Well, to be fair, there are various apps that take a similar approach, especially those that are on a more or less regular schedule of releases every few weeks. Pinterest is one example, Nextdoor is another, and I'm sure there are more. They likely represent a minority by far, but Facebook aren't the only ones that are like that. What's even more prevalent though is how many apps often don't put anything more than just generic "Performance and stability improvements", or "Bug fixes", or something else similar--big apps like Twitter and Instagram (which is technically owned by Facebook now) and various other ones do that fairly often. So, while it seems to say something more than Facebook just actually not saying anything, it still doesn't actually say anything and in practice is basically equivalent to what Facebook is doing. That type of thing has been present for quite a few apps for quite a while now (perhaps not for every update of those apps, but more often than not). Again, none of this is to excuse anything or anyone, or to say something is better or worse one way or another, but to give it a bit more context from what I've observed and concluded.
As a developer, I actually like writing release notes. Release notes boost my confidence since I get to discuss all the new features I've been proud to accomplish.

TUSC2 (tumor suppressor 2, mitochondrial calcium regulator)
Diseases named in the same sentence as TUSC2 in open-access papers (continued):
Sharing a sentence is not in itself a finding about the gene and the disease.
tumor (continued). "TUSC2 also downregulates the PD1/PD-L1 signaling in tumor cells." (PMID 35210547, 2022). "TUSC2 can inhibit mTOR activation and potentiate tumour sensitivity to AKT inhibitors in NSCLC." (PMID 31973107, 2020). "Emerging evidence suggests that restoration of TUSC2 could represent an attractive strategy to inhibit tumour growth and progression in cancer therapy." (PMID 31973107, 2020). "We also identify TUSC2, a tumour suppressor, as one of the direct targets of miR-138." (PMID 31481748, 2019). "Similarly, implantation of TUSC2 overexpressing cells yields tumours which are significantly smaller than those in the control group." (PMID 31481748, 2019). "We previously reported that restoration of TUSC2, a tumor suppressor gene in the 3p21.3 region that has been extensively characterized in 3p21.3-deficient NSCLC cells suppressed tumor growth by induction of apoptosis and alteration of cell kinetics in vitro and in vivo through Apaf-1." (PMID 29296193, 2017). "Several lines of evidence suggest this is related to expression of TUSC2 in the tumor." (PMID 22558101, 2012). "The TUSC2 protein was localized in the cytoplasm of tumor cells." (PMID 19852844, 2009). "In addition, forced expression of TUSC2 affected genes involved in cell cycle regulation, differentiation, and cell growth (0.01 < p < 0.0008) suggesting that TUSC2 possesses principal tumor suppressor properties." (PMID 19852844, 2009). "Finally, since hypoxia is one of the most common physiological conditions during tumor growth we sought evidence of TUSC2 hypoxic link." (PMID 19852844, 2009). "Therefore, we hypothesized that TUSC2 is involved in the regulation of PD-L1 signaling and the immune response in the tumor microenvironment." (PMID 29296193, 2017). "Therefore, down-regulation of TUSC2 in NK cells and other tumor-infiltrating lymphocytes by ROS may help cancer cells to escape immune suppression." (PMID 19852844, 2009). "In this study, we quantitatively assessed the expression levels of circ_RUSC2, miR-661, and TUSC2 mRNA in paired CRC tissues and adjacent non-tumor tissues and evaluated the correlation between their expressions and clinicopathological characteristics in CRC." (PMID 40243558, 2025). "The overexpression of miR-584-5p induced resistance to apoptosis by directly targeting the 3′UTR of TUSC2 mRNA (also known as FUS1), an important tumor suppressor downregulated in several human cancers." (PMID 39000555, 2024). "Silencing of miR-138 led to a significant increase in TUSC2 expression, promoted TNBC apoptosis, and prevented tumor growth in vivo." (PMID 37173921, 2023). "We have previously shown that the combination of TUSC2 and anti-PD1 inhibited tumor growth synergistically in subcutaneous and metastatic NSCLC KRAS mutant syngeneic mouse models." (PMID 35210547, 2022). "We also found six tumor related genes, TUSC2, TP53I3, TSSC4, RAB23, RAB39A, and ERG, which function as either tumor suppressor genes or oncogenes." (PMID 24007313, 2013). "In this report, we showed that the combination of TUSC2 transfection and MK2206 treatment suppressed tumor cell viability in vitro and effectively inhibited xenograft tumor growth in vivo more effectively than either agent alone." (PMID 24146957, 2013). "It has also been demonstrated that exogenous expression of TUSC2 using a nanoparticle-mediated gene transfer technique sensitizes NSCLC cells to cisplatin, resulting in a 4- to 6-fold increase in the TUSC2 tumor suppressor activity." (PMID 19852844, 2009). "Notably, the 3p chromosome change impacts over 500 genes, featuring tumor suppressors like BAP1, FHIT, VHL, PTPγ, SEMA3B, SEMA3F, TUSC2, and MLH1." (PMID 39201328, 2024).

So why doesn't Facebook wish to tell us about all the potentially amazing changes they've worked hard on? By writing no release notes, it dissuades me as a user to update since they're hiding the new features on us. We should get excited about these features instead of having to hunt them down (if there even are any).
Maybe when they release Facebook 82.0 in 3 weeks it will have release notes... seriously I bet all these "releases" they are doing are really .1 releases!
Does the version number matter? Whether it goes up by a full number of by .1, doesn't really make a difference.
Updates versions are relatively subjective to the author however there are guidelines for iOS devs. Positive integers separated by two periods. First number is major update, followed by minor update, followed by maintenance update.
*gasp* have you had to actually talk to people in real life?!
Could you imagine not having "official" friends or relationships for 2 entire years!?!
The travesty! How would anyone know what he had for lunch today?!
Why don't you guys just use safari version?
That may well be the case. Only downside is, it gives you an impression that you had been using a buggy app all along. By not providing detailed release notes, the developer is sort of ignoring tech oriented users who probably are the ones who care to read the release notes.
This seems to be quite prevalent on the app store and if you read most of the reviewers complain that it's just to wipe poor reviews/ratings. These reviews are supposed to be a feedback to the developers for improving their apps, but they seem to be content with releasing .x version and hoping that reviewer will give up posting poor ratings.
It would be better if they inform users that they are doing bucket, A/B testing and everyone may not see all the new features all at once.